Electric car sales surged 140 per cent in the first quarter of the year, with China emerging as the biggest spender, according to the International Energy Agency.
About 500,000 electric units were sold in China, the largest car market globally, followed by 450,000 across Europe, the Paris-based agency said in its Global EV Outlook 2021 report.
Sales in the US also doubled, compared with the same three-month period last year. However, the increase was from a relatively lower base, the agency said.
The increase comes as demand for sustainable transport options grows.
Last year, consumer spending on electric vehicles hit $120 billion while car registrations rose by 41 per cent amid the Covid-19 pandemic.
Sales received a boost from government measures to control pollution and embrace net-zero emission targets.
A record fall in emissions due to coronavirus-induced mobility restrictions last year also led to growing awareness about the health of the planet, prompting policymakers to opt for a more sustainable recovery after Covid-19.
“Even before the pandemic many countries were strengthening key policies such as carbon dioxide emission standards and zero-emission vehicle mandates,” the agency said in the report.
“By the end of 2020, more than 20 countries had announced bans on the sales of conventional cars or mandated all new sales to be zero-emission vehicles.”
Global car sales fell by 6 per cent last year but about 3 million electric vehicles – or 4.6 per cent of the total – were sold.
The report noted that Europe overtook China as the largest market for electric vehicles last year.
However, China sold more electric vehicles than any other country in the first quarter of this year.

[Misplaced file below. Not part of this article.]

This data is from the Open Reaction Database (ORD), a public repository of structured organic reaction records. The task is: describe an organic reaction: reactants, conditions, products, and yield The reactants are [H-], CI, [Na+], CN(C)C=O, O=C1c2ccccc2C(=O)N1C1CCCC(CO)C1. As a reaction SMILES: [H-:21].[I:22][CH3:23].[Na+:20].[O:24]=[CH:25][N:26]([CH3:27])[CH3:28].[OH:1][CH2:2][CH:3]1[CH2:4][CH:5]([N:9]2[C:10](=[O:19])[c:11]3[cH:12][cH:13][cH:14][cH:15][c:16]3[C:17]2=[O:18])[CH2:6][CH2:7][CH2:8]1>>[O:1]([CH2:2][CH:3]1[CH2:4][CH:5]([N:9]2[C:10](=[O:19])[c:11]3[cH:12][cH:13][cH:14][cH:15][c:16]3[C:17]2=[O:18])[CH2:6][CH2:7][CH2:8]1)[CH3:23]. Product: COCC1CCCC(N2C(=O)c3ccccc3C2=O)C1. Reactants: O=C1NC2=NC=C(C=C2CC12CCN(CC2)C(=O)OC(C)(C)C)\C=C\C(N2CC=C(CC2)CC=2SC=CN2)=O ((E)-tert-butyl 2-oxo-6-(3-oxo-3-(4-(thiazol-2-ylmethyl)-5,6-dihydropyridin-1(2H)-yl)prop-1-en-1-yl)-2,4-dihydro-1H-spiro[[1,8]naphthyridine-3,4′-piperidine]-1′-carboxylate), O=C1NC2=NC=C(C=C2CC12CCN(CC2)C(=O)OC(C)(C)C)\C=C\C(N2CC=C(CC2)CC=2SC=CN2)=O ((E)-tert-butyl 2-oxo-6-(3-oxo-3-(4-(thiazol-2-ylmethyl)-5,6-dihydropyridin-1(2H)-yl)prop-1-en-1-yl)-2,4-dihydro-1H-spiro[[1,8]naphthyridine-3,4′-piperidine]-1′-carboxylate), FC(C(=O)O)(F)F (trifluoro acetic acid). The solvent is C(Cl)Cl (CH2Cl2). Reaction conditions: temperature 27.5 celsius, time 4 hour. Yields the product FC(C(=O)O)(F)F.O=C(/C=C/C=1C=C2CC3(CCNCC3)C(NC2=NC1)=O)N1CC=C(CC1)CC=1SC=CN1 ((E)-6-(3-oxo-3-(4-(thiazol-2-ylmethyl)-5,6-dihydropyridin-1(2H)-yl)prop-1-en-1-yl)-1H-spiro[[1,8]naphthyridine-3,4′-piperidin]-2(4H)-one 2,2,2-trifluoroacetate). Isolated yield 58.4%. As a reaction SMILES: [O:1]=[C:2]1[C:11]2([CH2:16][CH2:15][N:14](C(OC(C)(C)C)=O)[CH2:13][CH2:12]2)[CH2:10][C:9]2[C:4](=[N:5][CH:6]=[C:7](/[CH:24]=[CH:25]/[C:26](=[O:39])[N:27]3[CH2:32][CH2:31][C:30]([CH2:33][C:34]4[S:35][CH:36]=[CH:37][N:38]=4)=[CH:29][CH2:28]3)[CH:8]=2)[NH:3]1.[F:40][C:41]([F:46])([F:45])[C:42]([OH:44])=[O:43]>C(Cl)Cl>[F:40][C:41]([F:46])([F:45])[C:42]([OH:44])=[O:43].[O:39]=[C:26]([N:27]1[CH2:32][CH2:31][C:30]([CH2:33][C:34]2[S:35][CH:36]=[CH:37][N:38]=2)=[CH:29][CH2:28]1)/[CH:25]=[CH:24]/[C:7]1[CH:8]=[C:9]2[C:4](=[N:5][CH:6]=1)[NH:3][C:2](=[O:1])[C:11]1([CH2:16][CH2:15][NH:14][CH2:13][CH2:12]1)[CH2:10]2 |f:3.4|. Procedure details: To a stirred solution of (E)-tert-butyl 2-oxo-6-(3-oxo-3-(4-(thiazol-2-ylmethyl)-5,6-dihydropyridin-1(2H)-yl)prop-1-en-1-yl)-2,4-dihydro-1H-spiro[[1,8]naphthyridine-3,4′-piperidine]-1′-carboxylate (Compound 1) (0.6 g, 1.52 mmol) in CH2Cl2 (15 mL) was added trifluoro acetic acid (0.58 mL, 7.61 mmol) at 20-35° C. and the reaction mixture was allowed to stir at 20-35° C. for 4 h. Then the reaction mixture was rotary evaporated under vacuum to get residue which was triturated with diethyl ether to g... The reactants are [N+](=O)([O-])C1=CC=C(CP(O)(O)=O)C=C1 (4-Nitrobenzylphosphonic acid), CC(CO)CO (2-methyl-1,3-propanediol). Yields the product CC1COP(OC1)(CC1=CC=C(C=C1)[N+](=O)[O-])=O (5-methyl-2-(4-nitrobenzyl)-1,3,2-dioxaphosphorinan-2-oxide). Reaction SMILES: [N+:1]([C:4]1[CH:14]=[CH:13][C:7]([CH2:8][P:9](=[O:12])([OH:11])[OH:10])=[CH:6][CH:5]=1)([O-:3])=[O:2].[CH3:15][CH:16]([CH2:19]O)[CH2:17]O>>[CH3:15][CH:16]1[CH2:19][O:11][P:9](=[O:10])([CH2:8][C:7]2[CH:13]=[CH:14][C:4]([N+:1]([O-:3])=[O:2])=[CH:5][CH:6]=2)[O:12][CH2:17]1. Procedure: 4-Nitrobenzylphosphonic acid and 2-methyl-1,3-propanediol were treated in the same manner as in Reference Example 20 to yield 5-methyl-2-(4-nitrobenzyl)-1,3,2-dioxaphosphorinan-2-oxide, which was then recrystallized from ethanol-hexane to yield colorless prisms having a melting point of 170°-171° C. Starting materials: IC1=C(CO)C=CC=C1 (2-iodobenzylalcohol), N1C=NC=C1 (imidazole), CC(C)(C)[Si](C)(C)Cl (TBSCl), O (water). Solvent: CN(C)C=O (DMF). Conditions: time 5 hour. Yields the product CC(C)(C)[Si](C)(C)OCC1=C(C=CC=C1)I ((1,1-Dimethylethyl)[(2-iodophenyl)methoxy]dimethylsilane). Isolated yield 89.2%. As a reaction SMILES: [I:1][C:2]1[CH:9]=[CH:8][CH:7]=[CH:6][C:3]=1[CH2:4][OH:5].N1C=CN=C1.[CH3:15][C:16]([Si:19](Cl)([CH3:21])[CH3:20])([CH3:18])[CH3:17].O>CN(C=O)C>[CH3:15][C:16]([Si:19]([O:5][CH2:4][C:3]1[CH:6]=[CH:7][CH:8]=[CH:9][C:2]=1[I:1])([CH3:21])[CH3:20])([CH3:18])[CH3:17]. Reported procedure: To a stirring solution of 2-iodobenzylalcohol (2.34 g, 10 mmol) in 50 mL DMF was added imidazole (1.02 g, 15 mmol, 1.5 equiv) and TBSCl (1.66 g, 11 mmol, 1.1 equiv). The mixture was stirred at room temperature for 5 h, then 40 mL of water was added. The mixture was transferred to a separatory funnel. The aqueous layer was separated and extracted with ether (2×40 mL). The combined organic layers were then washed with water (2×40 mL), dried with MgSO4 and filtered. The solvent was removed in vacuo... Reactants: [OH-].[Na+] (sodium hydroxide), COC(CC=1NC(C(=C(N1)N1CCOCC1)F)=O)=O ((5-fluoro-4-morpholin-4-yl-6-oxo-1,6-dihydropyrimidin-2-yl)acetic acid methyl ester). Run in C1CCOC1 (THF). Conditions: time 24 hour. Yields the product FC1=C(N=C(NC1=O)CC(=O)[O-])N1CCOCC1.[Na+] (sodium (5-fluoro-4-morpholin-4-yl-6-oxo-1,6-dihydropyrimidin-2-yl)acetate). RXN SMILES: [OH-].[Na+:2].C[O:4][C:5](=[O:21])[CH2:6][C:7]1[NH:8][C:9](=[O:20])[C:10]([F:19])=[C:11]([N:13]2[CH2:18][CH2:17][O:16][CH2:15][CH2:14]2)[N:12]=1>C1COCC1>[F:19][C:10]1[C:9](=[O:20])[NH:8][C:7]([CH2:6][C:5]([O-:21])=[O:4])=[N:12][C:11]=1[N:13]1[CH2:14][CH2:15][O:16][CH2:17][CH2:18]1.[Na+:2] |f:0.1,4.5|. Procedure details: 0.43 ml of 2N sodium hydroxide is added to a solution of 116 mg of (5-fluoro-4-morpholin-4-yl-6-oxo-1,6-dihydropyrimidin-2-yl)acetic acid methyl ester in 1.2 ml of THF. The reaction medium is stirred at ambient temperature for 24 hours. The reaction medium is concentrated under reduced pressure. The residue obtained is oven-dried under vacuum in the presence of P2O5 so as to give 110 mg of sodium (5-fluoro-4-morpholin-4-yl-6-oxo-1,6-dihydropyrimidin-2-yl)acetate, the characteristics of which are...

Government support for the industry had waned over the past five years around the world as electric cars became more popular.
However, this picked up after the onset of the pandemic.
Last year, governments committed $14bn to support the industry, up by a quarter compared with 2019 and driven largely by commitments in Europe.
EU governments provided additional incentives to protect electric vehicle sales amid the coronavirus-induced economic downturn.
China paused its planned phase-out of a subsidy programme to boost electric vehicle sales in the country.
Sales also benefitted from the growing range of electric models and falling battery costs.
“Out of the world’s top 20 vehicle manufacturers, which represented around 90 per cent of new car registrations in 2020, 18 have stated plans to widen their portfolio of models and to rapidly scale up the production of light-duty electric vehicles,” the agency said in the report.
The sector is also expanding to include heavy-duty vehicles, with four big lorry makers planning to release future models that run on electricity.
The IEA stressed that the global market share of electric vehicles could substantially gain from a stronger adoption of climate goals.
In its sustainable development scenario, the agency said it expects 230 million electric vehicles, including two and three-wheelers, to be on the roads by 2030.